It was Christopher Hitchens (1949 – 2011) who coined the phrase: ‘Everyone has a book in them and that, in most cases, is where it should stay.’
He’s not even read my book.
I say that tongue in cheek because Hitchens wrote or edited over 30 books and clearly knew what he was talking about.
In truth, my secondary education was limited. Later in life, I gained an Hons degree reading Psychology as a mature student with The Open University.
I’ve never been a gifted writer.
I had an opportunity to publish a gambling book: In A Class of their Own but it didn’t get out of the starting blocks. To be honest, I feel a little embarrassed by the whole episode as I was lacking and naive. It wasn’t a lack of knowledge on the subject matter but it was the art of writing.
We live and learn.
The possibility of a book came about through groundbreaking research into Pattern race entered two-year-olds racing in the UK. This was undertaken by my brother, Tony, who detailed the worth of this information back in 1986 (when he was just 16-years-old). The data was published in The Weekender, Nick Mordin’s Systems, a very popular read. I can’t remember the date of publication but will find it and put a link to the post at the bottom of the page. Mordin was complimentary about the research and two articles were published, the first titled: In A Class of Their Own.
The manuscript took a couple of months to write. I forwarded it to Aesculus Press Limited. I can’t remember the name of the gentleman who replied. However, I almost feared his perfect written English. It wasn’t good news although considerate in his use of words.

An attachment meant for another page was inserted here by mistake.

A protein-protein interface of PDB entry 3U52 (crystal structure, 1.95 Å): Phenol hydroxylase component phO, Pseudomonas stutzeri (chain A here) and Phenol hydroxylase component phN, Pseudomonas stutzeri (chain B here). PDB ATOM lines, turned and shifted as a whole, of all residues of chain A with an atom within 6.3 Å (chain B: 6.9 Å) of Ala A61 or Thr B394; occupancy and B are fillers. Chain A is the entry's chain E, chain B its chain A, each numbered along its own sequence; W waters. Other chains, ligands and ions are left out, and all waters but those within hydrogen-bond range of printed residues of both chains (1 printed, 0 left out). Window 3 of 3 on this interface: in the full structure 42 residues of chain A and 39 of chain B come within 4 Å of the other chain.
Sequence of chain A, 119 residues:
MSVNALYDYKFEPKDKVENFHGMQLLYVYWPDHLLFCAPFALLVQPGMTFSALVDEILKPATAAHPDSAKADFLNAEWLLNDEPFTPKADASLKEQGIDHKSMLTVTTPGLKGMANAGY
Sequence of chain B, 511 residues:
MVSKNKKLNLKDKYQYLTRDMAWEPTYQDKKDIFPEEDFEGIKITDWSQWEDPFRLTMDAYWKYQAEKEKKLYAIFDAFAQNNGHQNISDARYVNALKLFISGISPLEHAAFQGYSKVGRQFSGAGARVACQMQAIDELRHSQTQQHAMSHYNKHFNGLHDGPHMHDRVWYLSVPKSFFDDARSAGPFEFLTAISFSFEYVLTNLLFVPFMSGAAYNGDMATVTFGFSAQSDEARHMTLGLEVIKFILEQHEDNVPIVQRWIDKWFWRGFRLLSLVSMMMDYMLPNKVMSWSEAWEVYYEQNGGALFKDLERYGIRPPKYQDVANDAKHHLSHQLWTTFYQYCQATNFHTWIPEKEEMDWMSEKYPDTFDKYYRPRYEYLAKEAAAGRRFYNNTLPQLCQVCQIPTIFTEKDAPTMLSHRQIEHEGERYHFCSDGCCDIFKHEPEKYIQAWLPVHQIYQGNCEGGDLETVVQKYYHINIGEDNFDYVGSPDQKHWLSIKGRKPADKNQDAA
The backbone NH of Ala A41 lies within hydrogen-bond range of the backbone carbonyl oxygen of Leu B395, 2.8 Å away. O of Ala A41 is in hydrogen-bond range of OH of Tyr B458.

He didn’t want to crush my spirit but needed to get the message across plain and clear.
I’m sure a ten-year-old child could have made a better effort.
He didn’t say that but may have thought it.
I think the whole manuscript was written in capital letters, racecourse maps I’d stolen from another publication. Not a good starting point. I would hate to imagine what he thought, other than passing it around the office as if he’d found a script from Tommy Cooper’s archive.
Tommy Cooper says: ‘Police arrested two kids yesterday, one was drinking battery acid, the other was eating fireworks. They charged one and let the other one off.’
If the news got back to Nick Mordin he was probably questioning the authenticity of my brother’s research. Perhaps we’d sent both for a laugh. Sadly not. What can you say? Do the crime, pay the time. I feel quite embarrassed thinking about the poor quality of that manuscript. The good side, the information and insight into this unique research still holds strong to this day.
I often say: ‘You don’t wake up one day and find you’re a professional gambler and it’s the same for writing a book.’
Pretty sure if I’d asked Christopher Hitchens he’d have said: ‘You’ve done a lot of damage in those 280 characters.’
‘Please don’t send the manuscript.’
‘Everyone has a book in them and that, in most cases, is where it should stay.’
It plays on a loop in my brain.
What can I say?
I was foolish to think writing a book to a professional standard was something I could achieve. Not to say it wouldn’t be a possibility but I was working on being a professional gambler not an author.
Nick Mordin, Dave Nevison and Harry Findlay (the latter two didn’t need any writing skills but still found great success) sold lots of books. Perhaps their stories were just a bit more interesting.
Fame and fortune didn’t beckon for me. Not in the writing stakes.
As long as I have some success in the horse racing stakes I’ll be happy winning on that score.
You need ability to meet the level of requirement.
Good luck to all.
Photo: Pixabay (free)
Resource: In A Class of Their Own